Learning Lebanese

A little of this, a little of that, some dancing, some music -- in Lebanon, that's the recipe for healthy meals and lasting friendships.

By Bill Beuttler (Cooking Light, October 2000)

"Fool," she repeated, looking at me across one of the two tables in the cramped Beirut diner. "F-O-O-L." At any other meal, I might have taken offense. But Madeleine Bassil wasn't accusing me of being dimwitted; she was simply reminding me of what we were having for breakfast.

I was in Lebanon with a group of journalism students from Ohio University for a short summer session abroad. Madeleine, who grew up in this once-splendorous but now war-ravaged country, was acting as our guide. She'd brought us here primarily to show me authentic Lebanese cooking. So the two of us drizzled a little extra olive oil over our fool (also spelled fuul or fül) and began scooping it up and eating it with torn pita bread. I could just about taste every ingredient in it, but I had also seen the little shop's proprietor mix it all together with a mortar and pestle: fava beans, chickpeas, garlic, onion, and olive oil. The result was a delicious hummus-like dish served with side plates of pickles, olives, and onion and tomato slices.

This combination of tastiness and healthfulness would prove a persistent theme throughout my five weeks sampling Lebanese food as I guided a half-dozen of my students through their summer session. I was already familiar with the usual benefits of the Mediterranean diet, with its emphasis on such ingredients as olive oil, onions, garlic, nuts, lemons, oranges, and fresh vegetables (raw and pickled carrots and cucumber slices are especially popular in Lebanon) rather than on butter and red meat.

But more intriguing to me was the Lebanese habit of grazing on various little dishes throughout the day. Breakfast might be a manouchi, a heated burrito-like sandwich featuring goat cheese or thyme filling, tomatoes, and pickles. Lunch would likely feature another sandwich of some sort -- kebabs, shawarma (spit-roasted lamb or chicken slices stuffed in a pita with onions, tomatoes, pickles, and garlic sauce), and falafel being the most popular. Dinner, if I were lucky, would be mezze, a variety of appetizers shared with a group of friends. (For Greek and vegetarian versions of this, see "Where Appetizers Make a Meal" on page 142 of our September issue.)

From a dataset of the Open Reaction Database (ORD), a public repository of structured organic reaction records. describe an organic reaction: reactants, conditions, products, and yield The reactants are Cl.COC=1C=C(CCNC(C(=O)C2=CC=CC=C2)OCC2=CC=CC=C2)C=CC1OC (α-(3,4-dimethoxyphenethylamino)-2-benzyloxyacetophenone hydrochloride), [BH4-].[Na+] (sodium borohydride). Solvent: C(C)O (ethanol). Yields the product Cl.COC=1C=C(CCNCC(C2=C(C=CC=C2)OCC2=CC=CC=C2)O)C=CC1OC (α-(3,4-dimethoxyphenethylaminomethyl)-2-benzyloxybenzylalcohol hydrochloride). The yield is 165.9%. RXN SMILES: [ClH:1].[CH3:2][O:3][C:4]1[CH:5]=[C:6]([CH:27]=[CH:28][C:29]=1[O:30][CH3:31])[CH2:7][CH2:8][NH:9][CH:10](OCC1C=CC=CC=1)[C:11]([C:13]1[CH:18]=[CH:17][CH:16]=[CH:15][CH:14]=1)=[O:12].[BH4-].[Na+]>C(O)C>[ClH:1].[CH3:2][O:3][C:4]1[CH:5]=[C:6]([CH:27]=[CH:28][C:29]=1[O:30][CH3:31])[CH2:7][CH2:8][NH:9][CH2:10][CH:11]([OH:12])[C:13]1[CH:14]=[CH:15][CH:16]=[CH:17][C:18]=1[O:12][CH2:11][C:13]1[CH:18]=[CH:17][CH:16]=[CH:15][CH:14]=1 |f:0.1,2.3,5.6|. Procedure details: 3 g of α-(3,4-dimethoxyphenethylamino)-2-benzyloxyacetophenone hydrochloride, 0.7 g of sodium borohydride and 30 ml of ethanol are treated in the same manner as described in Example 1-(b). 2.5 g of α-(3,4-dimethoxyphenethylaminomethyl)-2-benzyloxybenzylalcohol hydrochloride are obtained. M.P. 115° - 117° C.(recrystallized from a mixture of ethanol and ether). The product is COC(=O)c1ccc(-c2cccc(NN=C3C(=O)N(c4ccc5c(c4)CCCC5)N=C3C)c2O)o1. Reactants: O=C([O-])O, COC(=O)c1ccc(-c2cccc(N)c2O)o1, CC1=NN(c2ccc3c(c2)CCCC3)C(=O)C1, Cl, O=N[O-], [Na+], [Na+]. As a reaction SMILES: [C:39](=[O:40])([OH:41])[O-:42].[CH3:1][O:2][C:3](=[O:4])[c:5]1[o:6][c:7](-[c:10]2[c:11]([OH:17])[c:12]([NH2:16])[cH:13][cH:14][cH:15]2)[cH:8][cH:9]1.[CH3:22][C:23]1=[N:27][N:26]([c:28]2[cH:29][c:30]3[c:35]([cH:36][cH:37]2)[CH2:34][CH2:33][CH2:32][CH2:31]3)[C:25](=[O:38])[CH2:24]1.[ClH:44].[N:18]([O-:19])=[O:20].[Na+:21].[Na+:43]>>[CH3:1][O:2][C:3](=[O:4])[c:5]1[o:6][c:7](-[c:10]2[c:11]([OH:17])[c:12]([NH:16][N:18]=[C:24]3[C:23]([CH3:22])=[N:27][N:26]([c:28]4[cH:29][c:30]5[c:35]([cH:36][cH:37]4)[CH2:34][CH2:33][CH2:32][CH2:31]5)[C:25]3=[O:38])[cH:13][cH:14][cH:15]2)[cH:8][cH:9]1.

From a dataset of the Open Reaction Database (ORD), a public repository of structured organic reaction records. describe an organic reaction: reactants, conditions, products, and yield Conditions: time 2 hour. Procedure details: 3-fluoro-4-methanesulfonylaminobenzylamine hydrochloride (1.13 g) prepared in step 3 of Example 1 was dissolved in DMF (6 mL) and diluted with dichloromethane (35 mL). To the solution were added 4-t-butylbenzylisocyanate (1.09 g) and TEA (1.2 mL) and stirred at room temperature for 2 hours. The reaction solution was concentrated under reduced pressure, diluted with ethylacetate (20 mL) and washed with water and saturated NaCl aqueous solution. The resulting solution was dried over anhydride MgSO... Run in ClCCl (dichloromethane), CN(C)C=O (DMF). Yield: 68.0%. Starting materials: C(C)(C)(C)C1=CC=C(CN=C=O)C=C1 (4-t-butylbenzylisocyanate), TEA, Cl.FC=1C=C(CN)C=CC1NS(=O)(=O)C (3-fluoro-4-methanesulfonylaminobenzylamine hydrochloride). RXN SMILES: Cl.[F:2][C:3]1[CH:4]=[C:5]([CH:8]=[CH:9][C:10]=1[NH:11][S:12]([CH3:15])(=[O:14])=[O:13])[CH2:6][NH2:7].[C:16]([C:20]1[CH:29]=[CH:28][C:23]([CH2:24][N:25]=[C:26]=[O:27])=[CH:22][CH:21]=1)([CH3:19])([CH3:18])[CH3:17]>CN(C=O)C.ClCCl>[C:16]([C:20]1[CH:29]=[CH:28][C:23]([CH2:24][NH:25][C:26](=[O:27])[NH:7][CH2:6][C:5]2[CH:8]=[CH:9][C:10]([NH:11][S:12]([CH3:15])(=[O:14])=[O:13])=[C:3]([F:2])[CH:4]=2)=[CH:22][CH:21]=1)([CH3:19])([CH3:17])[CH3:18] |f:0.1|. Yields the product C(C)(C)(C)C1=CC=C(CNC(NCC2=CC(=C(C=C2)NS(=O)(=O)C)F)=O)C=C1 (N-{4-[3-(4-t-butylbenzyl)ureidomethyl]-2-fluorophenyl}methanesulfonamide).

If it was from Madeleine that I learned about fool, it was from her husband, former Shiite hostage Terry Anderson, that I learned to love mezze. Terry, a colleague at Ohio University, where I was teaching that summer, was in Lebanon to visit relatives -- under much more pleasant conditions that those he'd endured back in March of 1985, when, as a correspondent for The Associated Press, he was kidnapped by the Shiite militia and then spent six and a half years as a captive. But this visit wasn't about political strife; it was about seeing his family and enjoying the freedom to come and go. Especially to come and go to some cherished eating spots.

One sunny afternoon, Terry took the students and me to a mountainside restaurant at Harissa, where we shared lebneh chevre (fresh goat cheese sliced and eaten on pita bread), fattoosh (a mixed herb salad featuring toasted strips of pita, parsley, and a sumac-based dressing), and shankeesh (a crumbly aged goat cheese mixed with tomato, onion, and parsley) -- one of his favorites. For the entrée, Terry ordered me kibbeh kashkash, a tomato-sauced and sausage-shaped version of the national dish kibbeh. Kibbeh is served in numerous ways, including raw (kibbeh nayeh), but all versions are essentially a mixture of minced lamb, bulgur wheat, chopped onions, and assorted seasonings.

But you can really make a meal of mezze -- especially when couple with Lebanese beer, wine, or arak, the anise-flavored national liquor. And often I did just that. One of the most memorable of such feasts took place the night before Terry was due to return to the States. His and Madeleine's friends Rudi and Kamal Hamaidan laid out an incredible spread at their home, inviting the whole lot of us in: Madeleine's mother, sister, and nephew, as well as my students and me. We ate and stayed up late, drinking and dancing. It was a mezze-holic's dream, featuring most of my favorites: a mezze version of kibbeh, rolled into balls stuffed with pine nuts and ground lamb, then fried in vegetable oil; minced-lamb crescents (bit-size stuffed pastries known as fatayer bil-s'banegh and samboosak bil-lahmeh, respectively); and spinach triangles. There was also tabbouleh (a salad of parsley, tomato, bulgur, and lettuce), grapevine leaves stuffed with rice and ground lamb, and the ubiquitous hummus (chickpea purée).

Before the dancing got underway, we watched some grisly video footage from the civil war, which Kamal had shot as a TV cameraman. Terry had witnessed such carnage himself before he was taken hostage, and his imprisonment -- long years of blindfolded terror, separated from Madeleine and a daughter he'd never met (Sulome was born three months into his captivity) -- was more hellish still. And yet his love of his wife's native country has brought him back here more than once since his release. It wasn't Lebanon that mistreated him, after all. And it definitely wasn't its food.

© Bill Beuttler

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